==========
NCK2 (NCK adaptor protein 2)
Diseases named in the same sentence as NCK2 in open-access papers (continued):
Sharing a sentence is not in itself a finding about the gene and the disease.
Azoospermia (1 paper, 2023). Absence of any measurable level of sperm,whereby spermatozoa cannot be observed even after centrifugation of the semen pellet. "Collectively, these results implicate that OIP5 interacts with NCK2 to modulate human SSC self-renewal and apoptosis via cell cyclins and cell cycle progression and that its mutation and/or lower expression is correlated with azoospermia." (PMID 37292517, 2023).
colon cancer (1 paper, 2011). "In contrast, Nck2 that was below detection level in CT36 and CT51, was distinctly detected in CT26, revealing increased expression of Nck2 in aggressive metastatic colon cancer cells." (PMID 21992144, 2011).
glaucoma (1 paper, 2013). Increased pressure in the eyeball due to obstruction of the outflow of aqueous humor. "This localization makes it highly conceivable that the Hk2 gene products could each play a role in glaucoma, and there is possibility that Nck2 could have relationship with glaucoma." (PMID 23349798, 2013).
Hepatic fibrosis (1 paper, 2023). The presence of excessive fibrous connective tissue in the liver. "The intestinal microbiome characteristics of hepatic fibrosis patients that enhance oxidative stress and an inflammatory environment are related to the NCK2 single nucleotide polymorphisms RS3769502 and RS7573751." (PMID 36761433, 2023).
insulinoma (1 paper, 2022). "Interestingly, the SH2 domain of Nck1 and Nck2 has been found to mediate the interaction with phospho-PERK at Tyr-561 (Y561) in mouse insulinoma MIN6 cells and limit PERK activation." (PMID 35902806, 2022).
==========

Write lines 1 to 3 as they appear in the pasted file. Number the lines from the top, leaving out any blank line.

NCK2 (NCK adaptor protein 2)
Diseases named in the same sentence as NCK2 in open-access papers (continued):
Sharing a sentence is not in itself a finding about the gene and the disease.